AHD: A goal of BFM Creative, the boutique production company you serve as Executive Producer, is to “make Dallas the storytelling capital of the world.” Why do you think Dallas is poised to provide quality commercial production without the 7-figure price tag?
KR: (Laughing) Well, that goal is obviously very lofty. I don't think it would necessarily mean developing and producing projects that come in under 7-figures. It's more about building a foundation of writers, directors and producers that can tell stories at the highest levels. It means having intellectual property creators working in the city. The vision we have is to see a place like Pixar located in Dallas. I don't mean that in terms of the genre they work in or even the style they use, but the quality of their storytelling. There are places like Reel FX that are doing great work in this area and others I’m sure I don’t know about, but I'm being greedy and would like to see more.
AHD: A portion of Seven Poets and the Assassin’s Secret was successfully crowd funded through Kickstarter, an online funding platform for creative projects. How affirming was it to have so many backers supporting your project during production? Would you recommend the tool to others?
KR: It means a great deal that so many people supported Seven Poets on Kickstarter. It started out like it usually does with friends and family, but we ended up with people as far away as Australia backing it. It's difficult to sustain your energy in the middle of any creative project and having those votes of confidence come in helped us press on. Kickstarter has pros and cons like any tool. Most projects on the site raise about $5K and if your project falls at or below that level, you should really consider it. If you need more funding than that, you probably need to have a decent sized existing fan base or have a product that's very easy to understand but also one that people will immediately want. That’s usually not fiction. One key to using it well is thinking through the fulfillment of your rewards. How much will it take to produce and ship what you are offering? After you deduct that and the percentages Kickstarter and Amazon payments take, how much will you be left with to use on your project? The initial goal you set and the time you give your project to reach that and even exceed it are important too. I would recommend going through Kickstarter's "school" and their stats page before beginning a project as it will not be the right tool for everyone.
AHD: You’ve gone public with your personal testimony in hopes of helping others with similar struggles. Would you say the stories you and your team produce have similar redeeming qualities? Do you always try to infuse a story with something positive?
KR: The stories my team and I produce do have similar redeeming qualities because it's the lens through which we see the world. Speaking for me individually, every story I help create will be coming from my identity as a man who has been saved and redeemed by Jesus. In my past, I didn't know how to reconcile my passion for films and books with my love for Christ. I now see that these stories and my love for telling them are just leading others and me to the Creator.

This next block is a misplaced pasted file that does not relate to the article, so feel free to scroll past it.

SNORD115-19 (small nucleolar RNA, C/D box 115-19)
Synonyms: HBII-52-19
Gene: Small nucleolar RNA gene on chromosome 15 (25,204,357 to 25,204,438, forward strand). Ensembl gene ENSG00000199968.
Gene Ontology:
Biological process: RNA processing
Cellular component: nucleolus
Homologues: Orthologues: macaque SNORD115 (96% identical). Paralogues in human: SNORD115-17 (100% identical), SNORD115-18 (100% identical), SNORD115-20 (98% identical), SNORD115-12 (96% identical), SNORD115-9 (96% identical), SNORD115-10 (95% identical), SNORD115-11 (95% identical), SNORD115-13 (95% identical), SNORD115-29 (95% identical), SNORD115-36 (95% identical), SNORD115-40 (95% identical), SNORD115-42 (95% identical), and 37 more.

AHD: You’ve come a long way from your days as a student in Professional Writing. Does a blank piece of paper still excite you, or have you moved on to enjoy other aspects of the industry even more?
KR: I've gone through different seasons since then, but for the most part, the producing and creative direction aspect of the industry appeal to me the most. As I said at the beginning, I love helping others tell their stories whether that's through producing, teaching, or even a lunch meeting for encouragement and discussion. It gives me great joy to see people mature as artists and individuals and see their dreams come true. Oh, and the blank piece of paper has and will always scare me. It takes a lot of courage and determination to move past that point. The biggest thing is just to show up everyday and try.
AHD: What’s your favorite Dallas spot for thinking up the next big idea or making the next big connection?
KR: I spend a good deal of time driving since I live in Lewisville and work in Dallas so the honest answer is my car. My absolute favorite spot in the city is the Winspear Opera House at the AT&T Performing Arts Center, especially at night. Every time I go there I'm inspired to create.
AHD: Where do we go to learn more about Seven Poets and the Assassin’s Secret, and how can we keep up with all of the Edmund Pevensey and BFM Creative happenings?
KR: The best place to learn more about Seven Poets and the Assassin's Secret is sevenpoets.com or on twitter @sevenpoets. That will also be the best place to keep up with Edmund Pevensey for now. You can follow BFM Creative at bfmcreative.com We are planning to shoot our next feature film this fall with a release in 2013 so there should be some fun news over there in the coming months.